Many people tell us that they’ve been put off fostering because they don’t believe they can specify the type of child they’d like to foster or decline to accept a child they don’t feel is a good match.
At Eastern Fostering Services we passionately believe that good matching is one of the key factors in ensuring that foster placements are secure, stable and successful for both the children and the carers.
When you apply to foster, one of the first questions we ask you is what age/gender/needs child you feel would suit you and your family. You are not committed to the answer you give at this time but when answering, we would suggest you think about your skills, experience, work situation and family set up. We’d also say, keep an open mind. Many people change how they feel as they learn more about fostering and its diversity.
One of our carers, Tina always felt that she would want to foster very young children. She maintained this view throughout the assessment process and through the Skills to Foster training. In fact, the first child she looked after was a 5 year old boy. Over time, Tina began to wonder whether she might be able to offer something of value to teenagers. She had successfully brought 2 children of her own to adulthood and she felt that she understood the challenges facing this age group.
We listened to Tina and started to send her details of children who we felt might fit well into her family and vice versa. After a short while, she began to foster a 14 year old girl and she hasn’t looked back since!
“Whilst I enjoyed fostering younger children, I really feel that I have come into my own with the older children and young people. They are at a stage of their life when the right support can really make a huge difference to their future.”
Another commonly held misconception is that once you’ve decided on the age/gender/needs of the child you want to look after, you have to accept the child you are offered. This is categorically not the case. After careful consideration as to whether we feel the child and carer will be a good match, we send whatever information we have about the child to the carer. At this point that carer can express an interest and has the opportunity to ask questions about the child that may not have been answered in the information the Local Authority has sent us. Once the carers feel able to make a decision, they can say yes or no. If it’s a yes, the carer’s details will be sent to the Local Authority to make a decision.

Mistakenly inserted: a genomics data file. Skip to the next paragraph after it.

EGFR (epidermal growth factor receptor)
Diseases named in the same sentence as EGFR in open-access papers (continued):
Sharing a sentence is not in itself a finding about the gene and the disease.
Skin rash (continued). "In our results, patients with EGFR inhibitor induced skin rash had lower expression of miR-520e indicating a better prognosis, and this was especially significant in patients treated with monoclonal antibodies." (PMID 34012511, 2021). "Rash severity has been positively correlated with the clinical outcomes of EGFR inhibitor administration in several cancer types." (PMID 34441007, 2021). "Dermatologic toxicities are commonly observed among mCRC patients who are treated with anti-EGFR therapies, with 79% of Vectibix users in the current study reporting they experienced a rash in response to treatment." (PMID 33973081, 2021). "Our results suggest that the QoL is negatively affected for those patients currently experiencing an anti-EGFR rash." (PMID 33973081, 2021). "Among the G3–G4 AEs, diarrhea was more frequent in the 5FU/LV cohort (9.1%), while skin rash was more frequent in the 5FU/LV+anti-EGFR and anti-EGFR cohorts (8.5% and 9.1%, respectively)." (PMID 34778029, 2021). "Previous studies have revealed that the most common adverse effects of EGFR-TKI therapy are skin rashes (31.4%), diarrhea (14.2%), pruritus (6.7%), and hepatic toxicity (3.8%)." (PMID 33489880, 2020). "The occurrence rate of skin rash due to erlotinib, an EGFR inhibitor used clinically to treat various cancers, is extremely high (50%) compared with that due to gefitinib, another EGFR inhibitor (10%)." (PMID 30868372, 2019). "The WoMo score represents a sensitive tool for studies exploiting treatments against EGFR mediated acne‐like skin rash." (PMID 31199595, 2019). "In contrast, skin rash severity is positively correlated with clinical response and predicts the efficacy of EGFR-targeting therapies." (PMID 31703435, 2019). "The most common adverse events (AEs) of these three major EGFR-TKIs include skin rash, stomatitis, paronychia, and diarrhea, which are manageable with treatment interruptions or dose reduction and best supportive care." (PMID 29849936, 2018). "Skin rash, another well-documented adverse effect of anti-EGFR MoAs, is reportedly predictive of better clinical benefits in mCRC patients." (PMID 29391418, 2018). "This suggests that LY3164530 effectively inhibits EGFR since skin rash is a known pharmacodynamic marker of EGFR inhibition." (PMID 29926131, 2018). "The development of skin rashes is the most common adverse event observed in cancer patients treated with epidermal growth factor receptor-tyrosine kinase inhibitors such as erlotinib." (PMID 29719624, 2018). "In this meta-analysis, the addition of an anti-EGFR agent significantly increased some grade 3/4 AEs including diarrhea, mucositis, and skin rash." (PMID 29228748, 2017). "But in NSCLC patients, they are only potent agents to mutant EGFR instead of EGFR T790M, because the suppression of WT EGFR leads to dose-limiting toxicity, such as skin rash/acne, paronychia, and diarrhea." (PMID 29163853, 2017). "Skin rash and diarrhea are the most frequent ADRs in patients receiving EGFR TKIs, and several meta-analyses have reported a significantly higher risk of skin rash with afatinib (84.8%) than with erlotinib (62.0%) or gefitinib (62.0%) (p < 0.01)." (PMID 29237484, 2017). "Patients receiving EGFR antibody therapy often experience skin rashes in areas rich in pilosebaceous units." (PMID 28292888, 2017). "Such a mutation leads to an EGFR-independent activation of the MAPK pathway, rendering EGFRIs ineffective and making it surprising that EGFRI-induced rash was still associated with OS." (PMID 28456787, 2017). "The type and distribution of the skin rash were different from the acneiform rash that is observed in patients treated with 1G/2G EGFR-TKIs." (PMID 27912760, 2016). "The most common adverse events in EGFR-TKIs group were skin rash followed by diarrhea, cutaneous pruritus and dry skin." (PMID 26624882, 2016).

A good fostering service will never try and coerce a carer into accepting a child whom they do not feel able to accept. Neither will they knowingly place a child who is deemed an ill match for the carer’s skillset, family set up and practical requirements. This may mean that the process of placing a child takes longer but we believe it does ensure more successful fostering experiences for child and carer alike.
Don’t forget if you have any fostering questions for us you can message us on Facebook or call us on 01206 299775, email us at email@example.com or come and see us at one of our information events.
Tuesday 14th November 11:30am at the Huntingdon Marriot hotel in Cambridgeshire.
Thursday 24th November 10:30am at our head office in East Bergholt.
Please click here for more details.
Why EFS? At EFS, we believe we have something special. We’re a small, close knit team and we really (really!) care about what we do. We suppose most foster agencies say that, so here are the things we do that show we’re different. Read more...
Like any family, we're a hotchpotch but all united in one thing: our passion for the children and carers we place them with. Read more...
We know that there are a whole host of things that could be stopping you from making that commitment to fostering. But you may be surprised by what we’ve got to say on the subject. Read more...
"If I’m struggling with a situation, EFS are always there to help me think more creatively."
Lucy Stevens fostering radio series episode one
Cameron – Cameron shows us fostering through the eyes of the child.
Lucy Stevens fostering radio series episode three
Tricia – Tricia explains the impact of multiple moves on children in foster care.
Lucy Stevens fostering radio series episode four
Eleanor – Eleanor introduces the subject of unaccompanied asylum seeking children coming into foster care.